God the Father left a powerful mark on His children when He gave us the gift of His Holy Spirit because of His Son. May we always want more of Him.
You can tell the type of tree by the fruit that it produces. The Lord wants our lives to be productive and fruitful. When we are guided by His Holy Spirit and when we abide in Him, wonderful fruit is produced in our lives. The fruit that He produces in our lives can have a great effect on those around us.
Chapters 5 and 6 compares those who live in the flesh and those who live in the Spirit. “Living in the flesh” means living independently from the Lord and relying on one’s self, or living only by our human effort.
“Living in the Spirit” means abiding in Christ - living a life that is seeking Him, trusting in Him, leaning on Him, and following as the Spirit of God guides. The “flesh” or our old nature, and the Holy Spirit are contrary to one another.
A non-Christian only has the old sinful nature to operate by, but a Christian has God’s Holy Spirit (the “Helper” whom Jesus sends). There is a battle going on within, but if we follow God’s Holy Spirit, we will not fulfill the desires of our flesh. Christians have two natures, the old (the flesh) and the new (God’s Spirit). The one we nourish and feed is the nature that will grow and win over the other.
The “fruit of the Spirit” means what the Spirit of God produces in a person who is a disciple of Christ. Only a person who has come to Christ and is submitted to Him has the Holy Spirit within. We still need to make the conscious effort to seek Him, listen to Him, rely on Him, and obey Him, not just live an independent life as we did before we came to Jesus.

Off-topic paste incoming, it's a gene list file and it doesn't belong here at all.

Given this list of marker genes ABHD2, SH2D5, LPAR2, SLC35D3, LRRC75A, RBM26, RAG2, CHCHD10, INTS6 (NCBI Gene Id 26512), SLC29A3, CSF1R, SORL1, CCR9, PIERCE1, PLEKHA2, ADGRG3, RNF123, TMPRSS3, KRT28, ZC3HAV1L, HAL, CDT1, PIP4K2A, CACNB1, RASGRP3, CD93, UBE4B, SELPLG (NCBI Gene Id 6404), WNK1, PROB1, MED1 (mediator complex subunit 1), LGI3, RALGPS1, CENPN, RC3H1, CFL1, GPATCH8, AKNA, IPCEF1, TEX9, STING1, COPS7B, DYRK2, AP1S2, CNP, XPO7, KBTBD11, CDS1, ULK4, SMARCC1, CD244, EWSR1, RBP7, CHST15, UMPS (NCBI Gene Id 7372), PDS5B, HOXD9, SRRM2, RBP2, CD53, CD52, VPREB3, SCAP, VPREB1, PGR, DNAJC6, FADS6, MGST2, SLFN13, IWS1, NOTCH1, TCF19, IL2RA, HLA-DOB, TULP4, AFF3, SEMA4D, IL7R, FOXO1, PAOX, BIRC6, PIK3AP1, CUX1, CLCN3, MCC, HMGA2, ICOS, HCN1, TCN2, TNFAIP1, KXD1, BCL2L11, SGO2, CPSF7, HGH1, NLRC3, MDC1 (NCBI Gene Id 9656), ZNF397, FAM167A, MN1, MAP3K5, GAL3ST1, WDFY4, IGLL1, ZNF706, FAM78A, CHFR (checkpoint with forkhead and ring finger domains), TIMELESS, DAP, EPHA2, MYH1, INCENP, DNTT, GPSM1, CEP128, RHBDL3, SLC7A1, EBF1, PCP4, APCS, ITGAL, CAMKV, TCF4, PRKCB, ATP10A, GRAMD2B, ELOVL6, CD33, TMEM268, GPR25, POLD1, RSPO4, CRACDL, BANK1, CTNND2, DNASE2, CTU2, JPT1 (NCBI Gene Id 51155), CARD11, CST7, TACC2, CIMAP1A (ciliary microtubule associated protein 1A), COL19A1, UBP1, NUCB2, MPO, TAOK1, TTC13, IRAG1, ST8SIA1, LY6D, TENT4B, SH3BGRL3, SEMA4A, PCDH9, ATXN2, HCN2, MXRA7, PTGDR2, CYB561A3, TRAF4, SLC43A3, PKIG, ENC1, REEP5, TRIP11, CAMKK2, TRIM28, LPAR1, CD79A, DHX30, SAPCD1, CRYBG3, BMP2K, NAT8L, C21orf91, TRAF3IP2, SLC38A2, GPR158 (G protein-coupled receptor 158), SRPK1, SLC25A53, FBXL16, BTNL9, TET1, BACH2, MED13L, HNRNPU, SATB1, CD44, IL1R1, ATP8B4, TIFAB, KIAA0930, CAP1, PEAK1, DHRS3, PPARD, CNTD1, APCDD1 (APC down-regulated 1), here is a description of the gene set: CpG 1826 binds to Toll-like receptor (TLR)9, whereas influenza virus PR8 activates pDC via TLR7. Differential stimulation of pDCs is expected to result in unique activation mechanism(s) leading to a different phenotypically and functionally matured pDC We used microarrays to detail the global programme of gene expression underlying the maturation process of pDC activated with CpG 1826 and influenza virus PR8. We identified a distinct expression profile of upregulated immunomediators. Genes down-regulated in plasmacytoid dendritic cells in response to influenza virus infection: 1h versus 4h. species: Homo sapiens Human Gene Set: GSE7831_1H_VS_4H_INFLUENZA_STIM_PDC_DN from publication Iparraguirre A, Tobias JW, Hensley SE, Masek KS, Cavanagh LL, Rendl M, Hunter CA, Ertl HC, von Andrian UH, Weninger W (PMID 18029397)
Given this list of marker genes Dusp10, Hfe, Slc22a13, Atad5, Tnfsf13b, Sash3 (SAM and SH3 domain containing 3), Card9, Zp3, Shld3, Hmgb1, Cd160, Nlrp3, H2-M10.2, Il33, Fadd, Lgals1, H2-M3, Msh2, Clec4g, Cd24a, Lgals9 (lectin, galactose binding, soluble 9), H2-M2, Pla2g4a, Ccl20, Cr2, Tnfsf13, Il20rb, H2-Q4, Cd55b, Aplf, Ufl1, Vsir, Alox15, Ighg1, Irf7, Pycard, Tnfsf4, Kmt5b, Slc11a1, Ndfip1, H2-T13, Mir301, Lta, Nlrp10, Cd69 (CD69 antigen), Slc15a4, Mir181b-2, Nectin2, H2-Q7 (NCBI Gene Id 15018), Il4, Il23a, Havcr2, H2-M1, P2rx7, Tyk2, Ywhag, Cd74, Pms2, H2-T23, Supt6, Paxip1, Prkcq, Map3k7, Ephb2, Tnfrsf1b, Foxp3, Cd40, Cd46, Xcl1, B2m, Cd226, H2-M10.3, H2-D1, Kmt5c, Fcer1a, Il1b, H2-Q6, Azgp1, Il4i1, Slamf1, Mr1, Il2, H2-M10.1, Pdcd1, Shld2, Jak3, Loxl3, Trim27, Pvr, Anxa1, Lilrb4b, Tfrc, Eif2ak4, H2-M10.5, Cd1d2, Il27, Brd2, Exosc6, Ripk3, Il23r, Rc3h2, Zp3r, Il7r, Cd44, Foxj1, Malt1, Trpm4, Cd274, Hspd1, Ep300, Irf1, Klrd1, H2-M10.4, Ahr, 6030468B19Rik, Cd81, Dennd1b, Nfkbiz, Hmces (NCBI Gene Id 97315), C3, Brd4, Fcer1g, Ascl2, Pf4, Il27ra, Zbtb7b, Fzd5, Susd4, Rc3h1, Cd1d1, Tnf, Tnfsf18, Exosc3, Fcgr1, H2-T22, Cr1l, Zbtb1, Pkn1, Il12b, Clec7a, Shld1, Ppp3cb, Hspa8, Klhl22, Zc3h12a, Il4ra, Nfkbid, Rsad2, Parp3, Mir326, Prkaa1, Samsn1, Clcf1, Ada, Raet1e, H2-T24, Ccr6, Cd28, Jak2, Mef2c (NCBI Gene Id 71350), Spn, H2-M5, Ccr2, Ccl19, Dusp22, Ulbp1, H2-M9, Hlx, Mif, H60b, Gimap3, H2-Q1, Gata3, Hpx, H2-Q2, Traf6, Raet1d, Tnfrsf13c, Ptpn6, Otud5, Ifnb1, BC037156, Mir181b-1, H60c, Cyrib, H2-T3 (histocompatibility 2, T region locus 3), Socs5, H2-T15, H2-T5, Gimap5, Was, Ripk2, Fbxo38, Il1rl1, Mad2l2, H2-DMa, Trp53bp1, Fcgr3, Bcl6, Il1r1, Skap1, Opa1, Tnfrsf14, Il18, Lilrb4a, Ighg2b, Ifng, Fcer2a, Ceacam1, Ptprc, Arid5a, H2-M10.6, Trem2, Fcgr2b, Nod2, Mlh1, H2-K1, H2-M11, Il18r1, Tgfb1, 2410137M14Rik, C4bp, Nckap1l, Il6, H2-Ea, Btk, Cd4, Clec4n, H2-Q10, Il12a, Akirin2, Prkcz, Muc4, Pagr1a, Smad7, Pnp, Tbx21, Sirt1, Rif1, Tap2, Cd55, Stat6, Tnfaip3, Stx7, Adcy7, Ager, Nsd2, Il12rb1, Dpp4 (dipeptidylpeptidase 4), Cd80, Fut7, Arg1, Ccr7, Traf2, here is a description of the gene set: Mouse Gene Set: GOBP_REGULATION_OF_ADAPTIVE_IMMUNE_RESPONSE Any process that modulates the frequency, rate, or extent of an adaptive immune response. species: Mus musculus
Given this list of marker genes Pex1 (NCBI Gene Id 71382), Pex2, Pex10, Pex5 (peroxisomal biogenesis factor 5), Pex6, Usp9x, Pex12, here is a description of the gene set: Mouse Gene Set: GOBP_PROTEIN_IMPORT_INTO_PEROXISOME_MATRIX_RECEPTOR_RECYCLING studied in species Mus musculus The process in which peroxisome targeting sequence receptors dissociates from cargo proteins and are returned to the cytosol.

The key to being transformed to genuinely acquire these qualities, which are actually the character of Christ Himself, is to abide in Him, and this fruit will grow naturally and increasingly. Just as a young tree does not produce fruit immediately, it is the same with the fruit of the Spirit. To “abide” means to live and remain there, so that we are connected to Jesus in our everyday life, His character starts being produced in us, and continues to grow. He is the Source, not us, and He gets the glory, not us. It is His fruit, not ours. The fruit of the Spirit is not the result of trying, but the product of living “in Christ”.
Where the Holy Spirit lives, human character is changed and spiritual fruit can be seen. Certainly this maturity isn't found overnight. It is noticeable over the long haul of life. What fruit is the Spirit bearing in yours/my life? In what ways have we matured?
In what areas do you want the Holy Spirit to exercise greater control?
Let us pray:
Loving Father, I desire to reflect the nature and character of the Lord Jesus and to show forth the fruit of His Spirit in my life. Prune away all those areas in me that are obstructing the growth of spiritual fruit being produced in me, and may I grow in grace and do only those things that are pleasing to You, for Your praise and glory. In Jesus' name I pray, AMEN.
Much love from Maurice and Margaret